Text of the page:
I’ve been an analyst for 35 years, and debates about “real-time” technology have run through my whole career. Some of those debates are by now pretty much settled. In particular:
- Yes, interactive computer response is crucial.
- Into the 1980s, many apps were batch-only. Demand for such apps dried up.
- Business intelligence should occur at interactive speeds, which is a major reason that there’s a market for high-performance analytic RDBMS.
- Theoretical arguments about “true” real-time vs. near-real-time are often pointless.
- What matters in most cases is human users’ perceptions of speed.
- Most of the exceptions to that rule occur when machines race other machines, for example in automated bidding (high frequency trading or otherwise) or in network security.
A big issue that does remain open is: How fresh does data need to be? My preferred summary answer is: As fresh as is needed to support the best decision-making. I think that formulation starts with several advantages:
- It respects the obvious point that different use cases require different levels of data freshness.
- It cautions against people who think they need fresh information but aren’t in a position to use it. (Such users have driven much bogus “real-time” demand in the past.)
- It covers cases of both human and automated decision-making.
Straightforward applications of this principle include:
- In “buying race” situations such as high-frequency trading, data needs to be as fresh as the other guy’s, and preferably even fresher.
- Supply-chain systems generally need data that’s fresh to within a few hours; in some cases, sub-hour freshness is needed.
- That’s a good standard for many desktop business intelligence scenarios as well.
- Equipment-monitoring systems’ need for data freshness depends on how quickly catastrophic or cascading failures can occur or be averted.
- Different specific cases call for wildly different levels of data freshness.
- When equipment is well-instrumented with sensors, freshness requirements can be easy to meet.
E-commerce and other internet interaction scenarios can be more complicated, but it seems safe to say:
- Recommenders/personalizers should take into account information from the current session.
- Try very hard to give customers correct information about merchandise availability or pricing.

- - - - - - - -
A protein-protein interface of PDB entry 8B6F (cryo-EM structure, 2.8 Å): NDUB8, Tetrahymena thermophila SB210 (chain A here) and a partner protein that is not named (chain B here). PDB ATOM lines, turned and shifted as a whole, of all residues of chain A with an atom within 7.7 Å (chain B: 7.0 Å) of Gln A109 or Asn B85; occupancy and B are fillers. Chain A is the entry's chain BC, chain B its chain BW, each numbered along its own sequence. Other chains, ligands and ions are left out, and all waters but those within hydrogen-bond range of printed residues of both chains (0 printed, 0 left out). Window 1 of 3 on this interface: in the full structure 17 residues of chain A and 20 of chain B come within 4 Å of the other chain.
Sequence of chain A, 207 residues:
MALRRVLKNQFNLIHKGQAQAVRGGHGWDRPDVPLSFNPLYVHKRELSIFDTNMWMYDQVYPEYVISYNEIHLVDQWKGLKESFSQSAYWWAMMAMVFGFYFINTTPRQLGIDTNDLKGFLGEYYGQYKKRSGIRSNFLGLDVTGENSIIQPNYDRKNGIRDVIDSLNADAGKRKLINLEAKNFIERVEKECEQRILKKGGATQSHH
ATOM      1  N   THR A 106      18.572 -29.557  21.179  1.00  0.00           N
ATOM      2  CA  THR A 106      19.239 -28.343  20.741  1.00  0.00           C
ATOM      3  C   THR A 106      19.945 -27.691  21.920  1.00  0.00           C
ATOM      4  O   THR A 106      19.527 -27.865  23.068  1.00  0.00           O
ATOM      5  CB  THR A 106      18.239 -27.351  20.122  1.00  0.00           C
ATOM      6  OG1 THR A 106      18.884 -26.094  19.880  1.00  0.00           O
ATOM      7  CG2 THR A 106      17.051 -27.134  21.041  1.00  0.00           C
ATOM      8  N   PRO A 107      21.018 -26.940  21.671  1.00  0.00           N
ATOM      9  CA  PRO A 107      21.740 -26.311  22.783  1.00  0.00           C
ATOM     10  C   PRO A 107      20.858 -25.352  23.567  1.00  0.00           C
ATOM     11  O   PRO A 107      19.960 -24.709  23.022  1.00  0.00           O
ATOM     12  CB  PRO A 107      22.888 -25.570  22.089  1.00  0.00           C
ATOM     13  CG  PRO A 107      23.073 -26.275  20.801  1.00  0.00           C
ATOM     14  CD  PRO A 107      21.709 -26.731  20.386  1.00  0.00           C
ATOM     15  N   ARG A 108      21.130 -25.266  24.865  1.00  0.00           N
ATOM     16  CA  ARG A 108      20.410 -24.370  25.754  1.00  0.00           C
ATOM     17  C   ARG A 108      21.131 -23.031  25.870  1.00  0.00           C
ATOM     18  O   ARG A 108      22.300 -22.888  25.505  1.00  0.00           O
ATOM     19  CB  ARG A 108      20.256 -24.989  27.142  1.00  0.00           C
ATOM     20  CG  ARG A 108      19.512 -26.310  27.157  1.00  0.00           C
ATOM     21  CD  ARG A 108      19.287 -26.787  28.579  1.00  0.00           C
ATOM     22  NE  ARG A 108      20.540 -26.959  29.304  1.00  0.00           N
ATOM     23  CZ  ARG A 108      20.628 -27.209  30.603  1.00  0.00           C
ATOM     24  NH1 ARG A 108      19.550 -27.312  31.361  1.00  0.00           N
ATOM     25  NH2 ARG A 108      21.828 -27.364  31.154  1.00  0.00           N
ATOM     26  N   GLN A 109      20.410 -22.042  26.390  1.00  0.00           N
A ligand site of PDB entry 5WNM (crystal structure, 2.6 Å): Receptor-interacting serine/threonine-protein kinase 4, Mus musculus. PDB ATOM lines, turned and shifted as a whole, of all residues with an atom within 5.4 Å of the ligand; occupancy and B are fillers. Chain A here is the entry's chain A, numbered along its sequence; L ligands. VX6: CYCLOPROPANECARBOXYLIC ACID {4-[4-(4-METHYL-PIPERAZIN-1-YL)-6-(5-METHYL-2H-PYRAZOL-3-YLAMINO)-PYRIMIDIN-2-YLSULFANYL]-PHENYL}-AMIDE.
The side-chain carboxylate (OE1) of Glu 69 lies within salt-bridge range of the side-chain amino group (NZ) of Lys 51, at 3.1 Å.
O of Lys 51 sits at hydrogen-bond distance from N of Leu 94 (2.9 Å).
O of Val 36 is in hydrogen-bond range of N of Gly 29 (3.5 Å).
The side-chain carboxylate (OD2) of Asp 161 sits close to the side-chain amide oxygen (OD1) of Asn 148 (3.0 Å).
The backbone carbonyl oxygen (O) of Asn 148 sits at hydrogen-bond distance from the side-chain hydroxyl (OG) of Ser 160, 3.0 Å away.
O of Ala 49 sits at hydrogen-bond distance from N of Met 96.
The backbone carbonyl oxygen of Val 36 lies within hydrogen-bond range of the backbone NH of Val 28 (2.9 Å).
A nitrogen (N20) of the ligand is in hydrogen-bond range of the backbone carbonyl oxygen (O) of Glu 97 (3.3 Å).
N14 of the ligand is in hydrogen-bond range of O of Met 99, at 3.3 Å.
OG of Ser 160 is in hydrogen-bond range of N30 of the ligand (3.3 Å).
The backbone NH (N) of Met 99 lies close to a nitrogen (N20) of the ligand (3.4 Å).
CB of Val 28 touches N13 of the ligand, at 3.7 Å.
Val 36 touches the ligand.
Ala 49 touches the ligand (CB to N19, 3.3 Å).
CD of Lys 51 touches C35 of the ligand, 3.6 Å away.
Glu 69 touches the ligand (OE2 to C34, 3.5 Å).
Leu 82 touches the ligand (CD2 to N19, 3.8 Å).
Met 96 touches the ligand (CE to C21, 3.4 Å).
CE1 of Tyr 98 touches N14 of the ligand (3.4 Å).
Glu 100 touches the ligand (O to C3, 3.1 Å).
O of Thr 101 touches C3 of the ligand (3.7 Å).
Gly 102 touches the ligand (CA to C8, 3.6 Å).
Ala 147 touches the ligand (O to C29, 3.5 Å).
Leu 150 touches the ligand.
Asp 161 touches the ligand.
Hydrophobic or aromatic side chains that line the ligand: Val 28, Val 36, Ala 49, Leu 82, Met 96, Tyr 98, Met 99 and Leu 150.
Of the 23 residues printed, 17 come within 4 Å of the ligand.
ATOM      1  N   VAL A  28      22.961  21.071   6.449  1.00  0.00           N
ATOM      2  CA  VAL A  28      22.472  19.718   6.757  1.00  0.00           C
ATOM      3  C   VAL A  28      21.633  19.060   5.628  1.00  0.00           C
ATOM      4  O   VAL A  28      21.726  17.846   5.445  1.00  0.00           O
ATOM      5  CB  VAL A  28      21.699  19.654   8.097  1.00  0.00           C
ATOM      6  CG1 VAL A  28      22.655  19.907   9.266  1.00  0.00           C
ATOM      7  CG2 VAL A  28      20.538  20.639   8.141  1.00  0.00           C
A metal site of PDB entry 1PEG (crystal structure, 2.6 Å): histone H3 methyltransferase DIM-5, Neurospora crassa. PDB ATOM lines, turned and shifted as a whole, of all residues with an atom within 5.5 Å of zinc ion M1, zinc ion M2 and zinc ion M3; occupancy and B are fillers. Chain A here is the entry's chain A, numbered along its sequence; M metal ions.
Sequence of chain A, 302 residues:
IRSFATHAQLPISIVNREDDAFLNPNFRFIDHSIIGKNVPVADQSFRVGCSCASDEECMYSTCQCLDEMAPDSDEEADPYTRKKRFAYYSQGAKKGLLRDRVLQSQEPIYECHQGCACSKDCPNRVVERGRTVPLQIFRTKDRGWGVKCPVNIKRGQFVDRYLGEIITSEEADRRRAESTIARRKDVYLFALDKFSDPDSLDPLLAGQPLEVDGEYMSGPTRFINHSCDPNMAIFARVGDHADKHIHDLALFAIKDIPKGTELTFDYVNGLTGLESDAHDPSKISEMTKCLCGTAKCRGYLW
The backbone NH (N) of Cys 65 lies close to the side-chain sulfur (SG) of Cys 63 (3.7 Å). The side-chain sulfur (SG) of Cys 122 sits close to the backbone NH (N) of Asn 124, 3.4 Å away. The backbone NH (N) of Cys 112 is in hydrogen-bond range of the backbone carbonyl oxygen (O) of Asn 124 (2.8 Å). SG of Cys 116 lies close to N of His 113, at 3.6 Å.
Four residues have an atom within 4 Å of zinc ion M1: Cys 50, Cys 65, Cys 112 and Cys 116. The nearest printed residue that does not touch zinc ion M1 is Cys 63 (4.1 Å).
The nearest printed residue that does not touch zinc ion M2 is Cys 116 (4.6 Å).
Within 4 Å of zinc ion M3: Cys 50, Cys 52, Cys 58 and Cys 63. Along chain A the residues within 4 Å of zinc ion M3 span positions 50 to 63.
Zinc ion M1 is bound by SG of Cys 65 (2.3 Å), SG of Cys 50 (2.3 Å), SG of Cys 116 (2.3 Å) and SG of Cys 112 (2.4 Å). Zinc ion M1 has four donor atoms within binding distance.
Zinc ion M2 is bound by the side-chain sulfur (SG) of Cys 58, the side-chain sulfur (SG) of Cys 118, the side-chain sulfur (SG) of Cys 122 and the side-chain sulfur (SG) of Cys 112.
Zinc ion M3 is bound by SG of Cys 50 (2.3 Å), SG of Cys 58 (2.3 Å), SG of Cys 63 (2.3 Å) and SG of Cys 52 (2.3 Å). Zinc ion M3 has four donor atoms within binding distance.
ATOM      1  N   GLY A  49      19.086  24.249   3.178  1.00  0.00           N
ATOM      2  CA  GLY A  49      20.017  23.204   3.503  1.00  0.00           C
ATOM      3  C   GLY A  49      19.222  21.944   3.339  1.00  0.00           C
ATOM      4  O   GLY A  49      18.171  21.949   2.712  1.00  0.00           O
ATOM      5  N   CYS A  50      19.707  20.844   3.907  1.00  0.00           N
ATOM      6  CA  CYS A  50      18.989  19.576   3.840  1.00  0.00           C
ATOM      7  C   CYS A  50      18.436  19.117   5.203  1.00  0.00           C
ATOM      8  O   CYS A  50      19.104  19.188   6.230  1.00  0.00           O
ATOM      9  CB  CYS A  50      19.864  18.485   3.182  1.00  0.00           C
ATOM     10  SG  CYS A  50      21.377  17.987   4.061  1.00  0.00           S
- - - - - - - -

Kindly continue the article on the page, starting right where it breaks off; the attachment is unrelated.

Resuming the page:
In meeting freshness requirements, multiple technical challenges can come into play.
- Traditional batch aggregation is too slow for some analytic needs. That’s a core reason for having an analytic RDBMS.
- Traditional data integration/movement pipelines can also be too slow. That’s a basis for short-request-capable data stores to also capture some analytic workloads. E.g., this is central to MemSQL’s pitch, and to some NoSQL applications as well.
- Scoring models at interactive speeds is often easy. Retraining them quickly is much harder, and at this point only rarely done.
- OLTP (OnLine Transaction Processing) guarantees adequate data freshness …
- … except in scenarios where the transactions themselves are too slow. Questionably-consistent systems — commonly NoSQL — can usually meet performance requirements, but might have issues with the freshness of accurate data.
- Older generations of streaming technology disappointed. The current generation is still maturing.
Based on all that, what technology investments should you be making, in order to meet “real-time” needs? My answers start:
- Customer communications, online or telephonic as the case may be, should be based on accurate data. In particular:
- If your OLTP data is somehow siloed away from your phone support data, fix that immediately, if not sooner. (Fixing it 5-15 years ago would be ideal.)
- If your eventual consistency is so eventual that customers notice, fix it ASAP.
- If you invest in predictive analytics/machine learning to support your recommenders/personalizers, then your models should at least be scored on fresh data.
- If your models don’t support that, reformulate them.
- If your data pipeline doesn’t support that, rebuild it.
- Actual high-speed retraining of models isn’t an immediate need. But if you’re going to have to transition to that anyway, consider doing do early and getting it over with.
- Your BI should have great drilldown and exploration. Find the most active users of such functionality in your enterprise, even if — especially if! — they built some kind of departmental analytic system outside the enterprise mainstream. Ask them what, if anything, they need that they don’t have. Respond accordingly.
- Whatever expensive and complex equipment you have, slather it with sensors. Spend a bit of research effort on seeing whether the resulting sensor logs can be made useful.
- Please note that this applies both to vehicles and to fixed objects (e.g. buildings, pipelines) as well as traditional industrial machinery.
- It also applies to any products you make which draw electric power.
So yes — I think “real-time” has finally become pretty real.